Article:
Well, the Naming Schemes Wiki solves that particular problem.  Yes, someone has started a wiki that gathers all the different naming schemes you all can think of in one place for your viewing pleasure.  And, in spite of any protests from your significant other, you can select, at your leisure, a naming scheme to use on your network that makes you smile.  (And, stop looking at me that way!  I know I’m not the only person in the world with a home network big enough or complicated enough to warrant having to choose a naming system for it!)  The maintainer also encourages you to add your own scheme, if, somehow, it’s been missed on this site.  Or, to add to any of the existing pages if you have something to contribute.

So there you have it!  All the endless naming possibilities for your home networking project this weekend!
Y’all have fun!


18 Ways for Geeks to Make “Quick” Money

Filed under: Advice from your Uncle Jim,Career Archive,Criticism, Marginalia, and Notes,Hoffman's Home for Wayward Boys,Red Herrings,The Network Geek at Home — Posted by the Network Geek during the Hour of the Hare which is terribly early in the morning or 6:37 am for you boring, normal people.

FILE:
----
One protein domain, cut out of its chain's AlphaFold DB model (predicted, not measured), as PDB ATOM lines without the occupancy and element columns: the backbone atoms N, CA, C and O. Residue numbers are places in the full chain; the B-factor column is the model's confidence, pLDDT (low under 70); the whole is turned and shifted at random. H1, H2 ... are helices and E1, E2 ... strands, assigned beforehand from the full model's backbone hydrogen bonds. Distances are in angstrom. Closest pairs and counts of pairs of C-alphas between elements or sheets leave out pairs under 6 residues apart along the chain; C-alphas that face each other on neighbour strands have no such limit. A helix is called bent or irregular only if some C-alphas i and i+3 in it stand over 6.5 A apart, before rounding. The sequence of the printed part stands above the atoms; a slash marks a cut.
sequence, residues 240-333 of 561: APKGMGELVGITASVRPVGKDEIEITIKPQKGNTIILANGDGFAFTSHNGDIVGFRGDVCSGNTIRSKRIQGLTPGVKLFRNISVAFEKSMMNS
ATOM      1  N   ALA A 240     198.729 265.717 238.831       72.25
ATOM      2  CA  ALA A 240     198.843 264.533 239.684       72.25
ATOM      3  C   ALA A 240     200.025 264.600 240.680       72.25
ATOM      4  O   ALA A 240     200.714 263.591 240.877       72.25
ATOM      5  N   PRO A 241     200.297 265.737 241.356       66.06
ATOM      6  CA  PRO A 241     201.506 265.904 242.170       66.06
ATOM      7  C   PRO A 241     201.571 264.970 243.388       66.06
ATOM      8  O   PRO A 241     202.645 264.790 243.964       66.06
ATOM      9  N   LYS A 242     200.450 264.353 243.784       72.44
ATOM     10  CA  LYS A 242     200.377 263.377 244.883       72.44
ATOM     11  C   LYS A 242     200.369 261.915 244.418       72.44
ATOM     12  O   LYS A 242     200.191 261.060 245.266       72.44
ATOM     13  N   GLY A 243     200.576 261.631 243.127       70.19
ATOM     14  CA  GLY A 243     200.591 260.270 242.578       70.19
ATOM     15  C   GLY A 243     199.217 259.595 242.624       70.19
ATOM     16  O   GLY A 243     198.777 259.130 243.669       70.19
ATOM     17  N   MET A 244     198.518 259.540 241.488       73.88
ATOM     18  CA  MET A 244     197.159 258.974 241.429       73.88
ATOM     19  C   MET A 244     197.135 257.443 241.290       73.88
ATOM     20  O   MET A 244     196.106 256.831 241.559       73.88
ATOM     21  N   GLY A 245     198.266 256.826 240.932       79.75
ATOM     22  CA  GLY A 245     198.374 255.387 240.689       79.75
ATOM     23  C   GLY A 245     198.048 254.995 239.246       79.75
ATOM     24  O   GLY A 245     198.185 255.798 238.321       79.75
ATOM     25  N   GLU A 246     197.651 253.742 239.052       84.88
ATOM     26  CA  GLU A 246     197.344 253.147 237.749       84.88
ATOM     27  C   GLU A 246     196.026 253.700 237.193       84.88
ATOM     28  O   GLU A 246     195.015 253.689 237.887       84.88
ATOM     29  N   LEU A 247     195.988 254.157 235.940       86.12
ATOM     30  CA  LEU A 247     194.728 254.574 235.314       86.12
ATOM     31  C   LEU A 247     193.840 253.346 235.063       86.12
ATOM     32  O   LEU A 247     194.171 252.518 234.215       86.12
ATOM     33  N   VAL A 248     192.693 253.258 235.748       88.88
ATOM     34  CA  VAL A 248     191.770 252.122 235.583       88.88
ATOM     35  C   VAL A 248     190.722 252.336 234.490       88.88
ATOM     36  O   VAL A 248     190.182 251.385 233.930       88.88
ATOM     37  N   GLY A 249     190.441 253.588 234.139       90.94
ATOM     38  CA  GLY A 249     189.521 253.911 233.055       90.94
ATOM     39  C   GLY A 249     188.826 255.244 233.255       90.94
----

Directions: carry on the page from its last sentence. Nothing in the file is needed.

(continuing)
The moon is Waning Gibbous

Okay, I know I’m starting to make a bad habit of this, but…

But, you know I’m going to do it anyway.
So, I’ve recently seen two lists of ideas for making money. One is pretty specific to computer geeks, but the other is more generic. I’ll summarize and link to them below:

First, from TechRepublic; 10 Ways for Techs to Make Extra Cash

  1. Subcontracting
  2. National Account Work
  3. Database Consulting
  4. Teaching
  5. Software Training
  6. Home Networking
  7. Telecommunications
  8. Financial Software Consulting
  9. Security System/DVR Integration
  10. Online Expert

Okay, I have a few issues with this list. First of all, several of these things would really cut into a full-time gig! I mean, if you’re already in a consulting business of some kind, then branching out might be good, but some of these really aren’t for everyone. For instance, I know I’d be a bad fit for financial software of any kind. I mean, I don’t have any real Accounting training and can barely balance my checkbook, so that doesn’t seem like a great idea, does it? And, I know plenty of people who do a lot of what I do that would have no clue about database design or phone systems. The fact that I do know these things is a fluke, really. But, when times are tough, I suppose every network geek has the potential to become a consultant.